The next four days passed excruciatingly slowly for Hoatzin. Lyka had woken after roughly twelve hours of rest, but she insisted that she remembered nothing of the trials that had put her in such a miserable state.
Not entirely believing her, Hoatzin wanted to bombard her with questions, but something in Lyka’s eyes stopped him. Somehow the usually mischievous little vixen suddenly seemed smaller, weaker. He wanted to know why, but he wasn’t sure he dared hear the answer.
Everything was made worse by the fact that Raven didn’t emerge from the trials. Not even on the last day of the three-month period had the door to the trials reappeared. Two more days had passed after that and today the duels were about start, but still no Raven.
Hoatzin frowned as he watched Headmaster Swan pace nervously back and forth in the room. “Where is that little brat,” he swore, pushing the blame on Raven for the fear he was feeling. Hoatzin couldn’t help but partially share the man’s sentiments.
“Don’t worry, Mr. Swan, Raven will be fine,” Lyka commented from the side. “We would have been notified if she failed the trials.” Lyka sounded confident, but her eyes betrayed her somewhat.
“But where is she? The duels are about to-…”
As if prompted by the headmaster’s words, the room’s large window shimmered and revealed the huge arena beyond.
“Congratulations young spiritualists!” A familiar voice boomed out as a young man appeared on an upraised stage. He was looking older than he had before, but there was no doubt that this man was related to the younger children who had been administering the trials so far. His features were more mature but otherwise identical to before, and who else would be so devoid of color?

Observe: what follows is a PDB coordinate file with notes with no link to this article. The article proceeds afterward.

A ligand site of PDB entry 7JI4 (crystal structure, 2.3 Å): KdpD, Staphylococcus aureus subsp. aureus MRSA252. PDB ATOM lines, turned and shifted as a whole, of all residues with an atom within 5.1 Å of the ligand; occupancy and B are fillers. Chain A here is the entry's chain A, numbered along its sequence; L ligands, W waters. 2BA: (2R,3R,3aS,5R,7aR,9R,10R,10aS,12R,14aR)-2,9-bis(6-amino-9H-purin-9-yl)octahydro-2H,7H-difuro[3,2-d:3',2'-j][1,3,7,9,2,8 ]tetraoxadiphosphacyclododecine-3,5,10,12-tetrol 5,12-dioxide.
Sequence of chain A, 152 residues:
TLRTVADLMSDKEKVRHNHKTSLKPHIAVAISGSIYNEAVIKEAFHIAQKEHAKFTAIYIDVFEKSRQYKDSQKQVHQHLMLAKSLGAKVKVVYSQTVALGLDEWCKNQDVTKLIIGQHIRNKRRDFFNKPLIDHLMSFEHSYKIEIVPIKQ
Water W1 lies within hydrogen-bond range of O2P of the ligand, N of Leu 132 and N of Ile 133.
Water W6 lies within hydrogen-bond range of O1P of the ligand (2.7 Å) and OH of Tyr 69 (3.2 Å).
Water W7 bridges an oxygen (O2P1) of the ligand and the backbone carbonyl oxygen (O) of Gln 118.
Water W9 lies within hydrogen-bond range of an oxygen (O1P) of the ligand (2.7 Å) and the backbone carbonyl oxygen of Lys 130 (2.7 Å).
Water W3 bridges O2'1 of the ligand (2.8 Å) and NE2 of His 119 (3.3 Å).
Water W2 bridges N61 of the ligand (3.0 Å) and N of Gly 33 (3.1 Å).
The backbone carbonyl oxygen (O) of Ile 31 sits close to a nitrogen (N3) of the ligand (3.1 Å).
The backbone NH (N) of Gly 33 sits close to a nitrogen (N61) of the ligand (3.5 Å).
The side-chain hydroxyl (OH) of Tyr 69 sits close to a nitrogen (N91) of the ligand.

“Two sets of trials have been completed,” he continued. “Most of those who first came have already failed, but you still remain.” His gaze shifted, and although there were countless rooms lining the arena, every participant that was still in the tournament felt as if he were staring straight at them.
“However, you must not become complacent, as only an eighth of you will continue to the last set of trials. Contestants, make your way to the coliseum gates.”
Swan collapsed into a chair while Lyka and Hoatzin exchanged worried looks.
“No point in dwelling on it now,” Lyka eventually said with a shrug and left for her duels. Hoatzin followed her departing back with his eyes. He could feel Lyka’s worry, even though she did her best to hide it.
“Oh sister, where are you?”
Suspended in a sea of dense and pure spirit essence, streams of bloodlust-tainted spirit essence swirled around Raven, forming a pulsating, red and black cocoon around her small body. Inside, Raven sat cross-legged in the air, her eyes closed, her breathing steady.
Despite the abundance of spirit essence, Raven didn’t feel uncomfortable at all. All her senses embraced the essence, pulling it in like water in a desert. Within her, just above her navel, Raven’s spirit core stirred, rotating at an ever-increasing pace.
Seemingly boundless spirit essence flowed in and out through her spirit connections, strengthening her body and core with each pass. Raven felt like she was standing at the edge of a precipice; one more step and everything would change.